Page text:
What Is Trope?

Trope is the term for the notation system for chanting Torah. Trope are symbols for when to pause and where to stop in the Torah reading. They each have a different set of associated notes and when strung together become the chant for a given portion. The technical term for trope is Ta'amei haMikra, "the flavor of the reading."It lets us know where our earlier ancestors thought the punctuation belongs since there isn't any in the Torah scroll text itself.

That's right - there is no punctuation in a Torah scroll and no trope. The melodies were an oral tradition, which we know from a comment in the Talmud, could be conducted with hand signals [Berachot 62a] and finally were encoded in written symbols. For example, the one called an etnachta looks like a wishbone. The red symbols under the letters below are trope for the first two words in the Torah.

There are 27 tropes. 14 are for ending phrases, the rest are used to build up a phrase.

This practice was developed by a sect known as the Masoretes, who lived around the 6th-10th centuries CE in Tiberius, Israel. The markings have consistent meaning throughout almost all of the biblical works - with the exception of Psalms, Proverbs and most of Job, which have their own system (known as Ta'amei Emet).

Even works like the Talmud and Mishneh seem to have been chanted to trope in the past.

The notes which go with the trope vary in sound for different works, for example, Megillat Esther trope creates quite a different melody to that of Haftorah (readings generally taken from the prophetic writings). Still, the notes always look the same and teach us the same idea, about where to pause and when to stop. Trope can also call attention to an event, one pair of trope, kadmah v'azlah, sound like a trumpet being sounded to ask for everyone's attention.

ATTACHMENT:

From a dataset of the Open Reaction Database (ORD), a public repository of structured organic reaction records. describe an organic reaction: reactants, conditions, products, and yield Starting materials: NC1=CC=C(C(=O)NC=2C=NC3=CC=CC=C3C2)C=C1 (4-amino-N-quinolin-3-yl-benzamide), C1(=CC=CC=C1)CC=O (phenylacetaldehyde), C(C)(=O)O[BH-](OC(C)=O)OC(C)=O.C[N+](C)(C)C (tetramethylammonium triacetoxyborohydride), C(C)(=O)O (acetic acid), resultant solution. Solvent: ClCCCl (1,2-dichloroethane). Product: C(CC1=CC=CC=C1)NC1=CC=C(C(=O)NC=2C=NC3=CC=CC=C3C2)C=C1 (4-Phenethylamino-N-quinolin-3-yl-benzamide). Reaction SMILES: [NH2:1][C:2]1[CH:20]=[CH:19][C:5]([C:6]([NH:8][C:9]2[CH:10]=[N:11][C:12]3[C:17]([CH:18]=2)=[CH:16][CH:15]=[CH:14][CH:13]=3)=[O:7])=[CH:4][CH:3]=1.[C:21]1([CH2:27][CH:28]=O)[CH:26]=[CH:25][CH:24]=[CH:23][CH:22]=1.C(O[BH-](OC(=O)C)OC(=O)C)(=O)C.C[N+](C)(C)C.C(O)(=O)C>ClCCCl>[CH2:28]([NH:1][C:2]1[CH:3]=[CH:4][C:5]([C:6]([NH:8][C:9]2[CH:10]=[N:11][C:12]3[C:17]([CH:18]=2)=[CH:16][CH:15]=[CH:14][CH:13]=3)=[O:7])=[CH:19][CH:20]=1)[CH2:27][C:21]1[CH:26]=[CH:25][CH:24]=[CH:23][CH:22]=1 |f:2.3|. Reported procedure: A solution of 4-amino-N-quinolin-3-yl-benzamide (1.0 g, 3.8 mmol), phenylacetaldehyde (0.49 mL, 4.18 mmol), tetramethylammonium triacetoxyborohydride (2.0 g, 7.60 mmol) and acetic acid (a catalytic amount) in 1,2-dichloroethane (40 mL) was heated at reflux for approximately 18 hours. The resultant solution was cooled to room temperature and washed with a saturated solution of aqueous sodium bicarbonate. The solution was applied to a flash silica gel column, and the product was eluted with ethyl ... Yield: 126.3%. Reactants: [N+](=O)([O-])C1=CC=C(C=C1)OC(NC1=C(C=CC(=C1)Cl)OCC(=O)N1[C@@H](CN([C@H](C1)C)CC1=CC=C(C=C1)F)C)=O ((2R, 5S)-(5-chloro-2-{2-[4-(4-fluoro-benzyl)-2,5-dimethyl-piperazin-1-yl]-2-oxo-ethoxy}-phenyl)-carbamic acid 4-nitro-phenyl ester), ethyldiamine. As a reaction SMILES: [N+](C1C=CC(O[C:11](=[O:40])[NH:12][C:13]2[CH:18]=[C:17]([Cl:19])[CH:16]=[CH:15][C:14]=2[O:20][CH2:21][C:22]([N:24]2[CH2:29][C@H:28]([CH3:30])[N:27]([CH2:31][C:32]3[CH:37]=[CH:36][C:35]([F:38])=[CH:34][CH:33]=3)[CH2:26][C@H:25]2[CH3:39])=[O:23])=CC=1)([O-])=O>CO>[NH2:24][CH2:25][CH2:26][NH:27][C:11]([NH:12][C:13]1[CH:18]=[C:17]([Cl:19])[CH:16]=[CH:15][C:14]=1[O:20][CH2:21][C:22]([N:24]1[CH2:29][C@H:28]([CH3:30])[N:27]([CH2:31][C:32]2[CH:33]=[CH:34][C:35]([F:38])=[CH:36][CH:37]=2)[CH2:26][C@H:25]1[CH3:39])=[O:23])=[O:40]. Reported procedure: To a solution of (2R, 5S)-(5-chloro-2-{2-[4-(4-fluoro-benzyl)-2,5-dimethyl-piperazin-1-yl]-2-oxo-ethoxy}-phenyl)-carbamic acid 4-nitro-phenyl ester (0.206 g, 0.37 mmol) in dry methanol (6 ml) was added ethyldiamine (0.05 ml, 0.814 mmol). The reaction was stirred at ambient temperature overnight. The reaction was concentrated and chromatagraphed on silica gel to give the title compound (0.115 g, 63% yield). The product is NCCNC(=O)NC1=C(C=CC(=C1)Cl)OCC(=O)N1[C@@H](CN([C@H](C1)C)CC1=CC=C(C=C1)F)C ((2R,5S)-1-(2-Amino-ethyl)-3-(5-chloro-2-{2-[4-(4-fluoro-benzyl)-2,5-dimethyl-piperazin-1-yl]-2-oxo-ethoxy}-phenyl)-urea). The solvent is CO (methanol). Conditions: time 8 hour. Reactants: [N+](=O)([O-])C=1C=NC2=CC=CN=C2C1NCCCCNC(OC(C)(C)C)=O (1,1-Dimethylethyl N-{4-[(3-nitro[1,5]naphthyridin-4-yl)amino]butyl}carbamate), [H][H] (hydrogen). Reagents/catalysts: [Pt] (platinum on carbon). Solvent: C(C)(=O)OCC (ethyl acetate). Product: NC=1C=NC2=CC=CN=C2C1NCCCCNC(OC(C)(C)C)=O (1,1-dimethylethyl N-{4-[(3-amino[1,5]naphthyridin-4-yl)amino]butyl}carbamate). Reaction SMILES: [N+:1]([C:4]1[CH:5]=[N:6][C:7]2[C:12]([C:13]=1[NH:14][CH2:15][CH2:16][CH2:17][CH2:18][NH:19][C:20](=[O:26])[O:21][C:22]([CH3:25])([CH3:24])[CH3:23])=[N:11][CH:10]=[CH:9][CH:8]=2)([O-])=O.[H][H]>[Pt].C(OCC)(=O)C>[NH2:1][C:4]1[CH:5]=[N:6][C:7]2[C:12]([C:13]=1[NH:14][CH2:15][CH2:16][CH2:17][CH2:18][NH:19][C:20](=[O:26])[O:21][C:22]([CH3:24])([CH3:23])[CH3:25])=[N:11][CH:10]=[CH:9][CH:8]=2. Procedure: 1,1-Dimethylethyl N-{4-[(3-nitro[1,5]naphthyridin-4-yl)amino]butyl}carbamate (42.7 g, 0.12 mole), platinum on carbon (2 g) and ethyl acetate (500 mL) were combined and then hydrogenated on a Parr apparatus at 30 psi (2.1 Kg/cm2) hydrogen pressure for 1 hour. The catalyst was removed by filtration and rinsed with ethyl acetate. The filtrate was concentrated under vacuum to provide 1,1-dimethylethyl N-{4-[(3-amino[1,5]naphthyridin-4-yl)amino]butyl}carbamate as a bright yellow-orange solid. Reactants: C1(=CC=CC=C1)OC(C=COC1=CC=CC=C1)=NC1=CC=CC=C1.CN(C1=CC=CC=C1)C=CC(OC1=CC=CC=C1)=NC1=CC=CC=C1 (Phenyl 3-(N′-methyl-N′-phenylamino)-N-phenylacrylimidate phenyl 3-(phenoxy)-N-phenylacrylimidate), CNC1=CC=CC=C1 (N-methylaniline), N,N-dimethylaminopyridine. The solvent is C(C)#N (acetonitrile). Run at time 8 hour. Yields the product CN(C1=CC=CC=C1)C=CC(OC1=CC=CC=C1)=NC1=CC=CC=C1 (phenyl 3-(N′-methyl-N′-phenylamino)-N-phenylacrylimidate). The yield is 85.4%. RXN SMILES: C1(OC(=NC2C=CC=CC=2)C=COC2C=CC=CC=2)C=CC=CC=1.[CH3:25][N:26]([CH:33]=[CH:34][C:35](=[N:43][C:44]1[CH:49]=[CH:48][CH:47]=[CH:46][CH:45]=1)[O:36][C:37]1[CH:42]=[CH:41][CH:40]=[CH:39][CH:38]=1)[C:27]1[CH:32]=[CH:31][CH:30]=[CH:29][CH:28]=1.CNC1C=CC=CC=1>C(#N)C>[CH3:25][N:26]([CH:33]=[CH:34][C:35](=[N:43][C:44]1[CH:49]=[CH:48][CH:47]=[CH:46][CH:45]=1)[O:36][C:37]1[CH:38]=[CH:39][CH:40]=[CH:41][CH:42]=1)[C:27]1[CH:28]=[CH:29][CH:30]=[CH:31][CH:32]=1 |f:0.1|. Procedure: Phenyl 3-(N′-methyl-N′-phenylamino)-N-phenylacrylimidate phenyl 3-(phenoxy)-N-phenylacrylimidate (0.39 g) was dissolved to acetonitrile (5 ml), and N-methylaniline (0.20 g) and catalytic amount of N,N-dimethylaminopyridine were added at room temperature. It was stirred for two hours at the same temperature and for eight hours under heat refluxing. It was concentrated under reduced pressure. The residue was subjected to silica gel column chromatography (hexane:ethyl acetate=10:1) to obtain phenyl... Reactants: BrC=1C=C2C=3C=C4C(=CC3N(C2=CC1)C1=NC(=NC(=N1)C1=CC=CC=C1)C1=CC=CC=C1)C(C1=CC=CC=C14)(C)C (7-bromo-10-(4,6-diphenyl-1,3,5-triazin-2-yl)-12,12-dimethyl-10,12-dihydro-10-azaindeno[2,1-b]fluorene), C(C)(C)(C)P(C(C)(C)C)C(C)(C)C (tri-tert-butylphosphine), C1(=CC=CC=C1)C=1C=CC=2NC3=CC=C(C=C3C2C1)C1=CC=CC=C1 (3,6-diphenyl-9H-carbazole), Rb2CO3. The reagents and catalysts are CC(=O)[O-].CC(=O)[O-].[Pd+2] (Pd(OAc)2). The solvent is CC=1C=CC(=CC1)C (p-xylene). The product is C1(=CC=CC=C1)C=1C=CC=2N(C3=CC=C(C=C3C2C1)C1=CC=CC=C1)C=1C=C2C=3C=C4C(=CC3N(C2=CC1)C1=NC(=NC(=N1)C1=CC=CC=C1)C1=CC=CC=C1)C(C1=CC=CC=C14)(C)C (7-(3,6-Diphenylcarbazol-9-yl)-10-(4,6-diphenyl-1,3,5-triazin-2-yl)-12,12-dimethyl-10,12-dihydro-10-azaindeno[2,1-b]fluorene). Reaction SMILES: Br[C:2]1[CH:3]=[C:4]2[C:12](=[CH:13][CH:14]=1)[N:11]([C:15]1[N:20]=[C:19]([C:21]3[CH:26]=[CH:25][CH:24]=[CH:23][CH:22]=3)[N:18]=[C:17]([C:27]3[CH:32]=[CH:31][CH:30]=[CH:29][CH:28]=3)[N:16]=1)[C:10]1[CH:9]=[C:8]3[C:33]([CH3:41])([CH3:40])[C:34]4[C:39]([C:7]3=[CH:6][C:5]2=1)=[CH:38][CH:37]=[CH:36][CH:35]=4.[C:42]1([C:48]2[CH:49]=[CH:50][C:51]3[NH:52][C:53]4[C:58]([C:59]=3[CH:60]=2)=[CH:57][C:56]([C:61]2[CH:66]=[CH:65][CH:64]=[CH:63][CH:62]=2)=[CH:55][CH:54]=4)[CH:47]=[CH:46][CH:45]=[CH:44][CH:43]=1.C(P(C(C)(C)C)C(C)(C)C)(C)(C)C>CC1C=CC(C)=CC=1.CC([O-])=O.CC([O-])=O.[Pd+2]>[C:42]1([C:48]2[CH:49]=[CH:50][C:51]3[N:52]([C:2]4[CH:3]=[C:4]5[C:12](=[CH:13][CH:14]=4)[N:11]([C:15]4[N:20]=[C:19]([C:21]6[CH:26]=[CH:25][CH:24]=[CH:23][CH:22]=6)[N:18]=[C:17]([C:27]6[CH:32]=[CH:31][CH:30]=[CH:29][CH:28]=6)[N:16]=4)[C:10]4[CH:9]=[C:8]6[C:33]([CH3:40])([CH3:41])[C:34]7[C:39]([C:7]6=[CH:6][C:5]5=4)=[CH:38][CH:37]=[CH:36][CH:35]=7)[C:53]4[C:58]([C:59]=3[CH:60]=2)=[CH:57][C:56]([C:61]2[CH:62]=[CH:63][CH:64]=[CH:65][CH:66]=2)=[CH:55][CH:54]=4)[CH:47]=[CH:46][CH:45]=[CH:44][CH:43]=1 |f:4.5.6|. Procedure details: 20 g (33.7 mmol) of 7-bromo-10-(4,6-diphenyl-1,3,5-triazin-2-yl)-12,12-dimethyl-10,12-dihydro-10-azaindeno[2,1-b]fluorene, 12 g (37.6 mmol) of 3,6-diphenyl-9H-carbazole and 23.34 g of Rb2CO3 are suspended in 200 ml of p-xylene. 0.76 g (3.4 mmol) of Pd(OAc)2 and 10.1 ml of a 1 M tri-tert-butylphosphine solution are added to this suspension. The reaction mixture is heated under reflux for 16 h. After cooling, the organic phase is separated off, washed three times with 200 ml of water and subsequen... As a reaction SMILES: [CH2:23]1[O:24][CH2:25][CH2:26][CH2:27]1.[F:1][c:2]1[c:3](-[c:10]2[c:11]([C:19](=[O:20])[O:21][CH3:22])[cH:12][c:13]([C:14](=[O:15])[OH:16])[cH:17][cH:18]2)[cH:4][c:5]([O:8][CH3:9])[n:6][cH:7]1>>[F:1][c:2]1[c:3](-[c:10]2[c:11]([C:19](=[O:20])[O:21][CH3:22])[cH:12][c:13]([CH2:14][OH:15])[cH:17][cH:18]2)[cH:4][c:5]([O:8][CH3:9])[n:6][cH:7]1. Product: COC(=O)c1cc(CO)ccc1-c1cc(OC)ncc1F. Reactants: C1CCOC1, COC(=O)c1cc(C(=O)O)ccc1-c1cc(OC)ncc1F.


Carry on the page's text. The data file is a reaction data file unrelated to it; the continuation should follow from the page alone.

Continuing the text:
If you've been learning trope, here's an experience that can help you connect more deeply to their function. Write a paragraph about the most important event in your life and set it to trope. As you think about which trope to use, the function of specific trope will clarify for you and remember, the torah of the story of your life is part of the story of our people too!

Here's a few trope learning finds:

a) Gene Kelly's song and movie title Singing in the Rain, if you listen to the refrain it is the sound of most of the major trope turned into a popular song. [Try it this way, mapakh, pashta, zakeyf katon, merkhah, tipkhah, sof pasuk.]

b) And remarkable computer program for learning trope at home is called Trope Trainer http://www.davka.com.

c) At http://www.bible.ort.org/books/torahd5.asp you'll find a place to hear Torah chanted verse by verse.

d) Another helpful learning model is Leyning in the Fast Lane, by Hazzan Jack Kessler, at http://www.rabbimarciaprager.homestead.com, available on cd and cassette.

e) To hear an example of Torah being chanted visit